Gore family to sell ODS

At Old Dominion Speedway, the checkered flag finally has dropped on NASCAR’s longest-running active operation under the same owner.

In a deal negotiated by his son, Dickie, ODS patriarch Al Gore has reached an agreement to sell the race track for an undisclosed amount to construction executive Steven E. Britt of Clifton, and real-estate developer Charles W. Graybeal of Oakton.

An anomaly in the auto racing world, ODS went more than 50 years between ownership changes. In April 1952, Gore spent $25,000 on a 22-acre plot of land that included Longview Speedway. He immediately had the track paved and extended from a quarter-mile to 3/8 of a mile.

More than a half-century later, he announced to a group of drivers and their families late Saturday night that the Gore era at the Manassas-bordering track has come to an end.

“I can’t talk so much today because I’m so hoarse after last night,” the 84-year-old former track owner said Sunday from his home in Warrenton. “I got up in front of everyone and asked who was there when I first opened the track. One person held up his hand [Ray, father of current driver Mike Southard.]

“When I came into this business, the track was there but it was closed. We’re pretty lucky. We’ve always had plenty of cars. If one group left, we always came up with something new.”

From the roadsters of the 1950s to the track’s stock-car heyday in the ’70s to the addition of Late Model Stocks and drag racing in the late ’70s and the ’80s, ODS and the Gores earned a reputation for putting on an affordable show that put family first.

Al Gore refused to call this weekend a sad time for his family, as he expressed optimism in the new ownership group and cited the fact his family still owns Eastside Speedway in Waynesboro and New London Dragway in Lynchburg.

Dickie Gore has served as track promoter for 39 years. While he has operated the track, his two sons and daughter have been among the many relatives also employed by ODS.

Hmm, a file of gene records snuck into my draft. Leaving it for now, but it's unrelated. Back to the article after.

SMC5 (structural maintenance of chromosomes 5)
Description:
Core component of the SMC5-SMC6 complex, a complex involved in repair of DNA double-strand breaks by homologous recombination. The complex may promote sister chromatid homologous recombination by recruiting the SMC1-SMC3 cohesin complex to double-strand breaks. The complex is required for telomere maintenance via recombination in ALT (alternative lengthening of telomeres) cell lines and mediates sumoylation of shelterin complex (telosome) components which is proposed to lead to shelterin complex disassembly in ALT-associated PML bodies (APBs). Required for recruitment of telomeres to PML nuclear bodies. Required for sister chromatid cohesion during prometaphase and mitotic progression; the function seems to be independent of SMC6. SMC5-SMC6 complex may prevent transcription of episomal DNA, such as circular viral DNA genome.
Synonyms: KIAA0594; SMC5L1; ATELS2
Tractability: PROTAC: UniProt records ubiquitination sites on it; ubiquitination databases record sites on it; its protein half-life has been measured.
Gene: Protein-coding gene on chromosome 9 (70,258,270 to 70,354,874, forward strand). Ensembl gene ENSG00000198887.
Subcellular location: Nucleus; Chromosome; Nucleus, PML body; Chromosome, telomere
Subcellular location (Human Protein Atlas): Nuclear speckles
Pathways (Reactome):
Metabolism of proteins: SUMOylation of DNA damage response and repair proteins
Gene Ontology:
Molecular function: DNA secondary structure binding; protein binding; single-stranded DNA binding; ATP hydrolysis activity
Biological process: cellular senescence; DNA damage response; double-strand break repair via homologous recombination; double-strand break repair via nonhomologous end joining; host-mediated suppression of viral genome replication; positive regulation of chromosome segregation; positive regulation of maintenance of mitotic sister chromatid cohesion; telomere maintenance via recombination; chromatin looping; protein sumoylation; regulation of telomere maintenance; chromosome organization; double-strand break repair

Last summer, Dickie Gore commented on the track’s future by saying, “My kids are involved, but it all depends on what they want to do. The older I get, the more I kind of live day by day. I plan out my whole year, but if there’s something I really want to do, I do it.”

Sunday afternoon, Dickie Gore and the new owners were unavailable for comment because they were attending a banquet for go-kart racers at ODS.

Britt and Graybeal are both identified as owner/promoter for the upcoming season. Britt is the chief executive officer of Chantilly-based Britt Construction. Meanwhile, Graybeal is president of Atlantic ComReal Companies, a local commercial real-estate development company.

“It’s a nice group of guys [who will run the track],” Al Gore said. “I think they’ll do all right with it. What I like about these guys is that they’re not hotheaded. When you own a track, you’ve got to have the cars and they’ve got to have you. You’ve got to work together and you can never hold a grudge.”

The new operators plan to maintain the track’s schedule, which includes drag races and NASCAR-sanctioned stock-car races. The season at ODS runs from March through early November.

“I always liked the show the Gores put on and I’ve had my share of success,” Mike Southard said. “But I think the new owner will use the track to its full potential. They have a lot of fresh ideas.”

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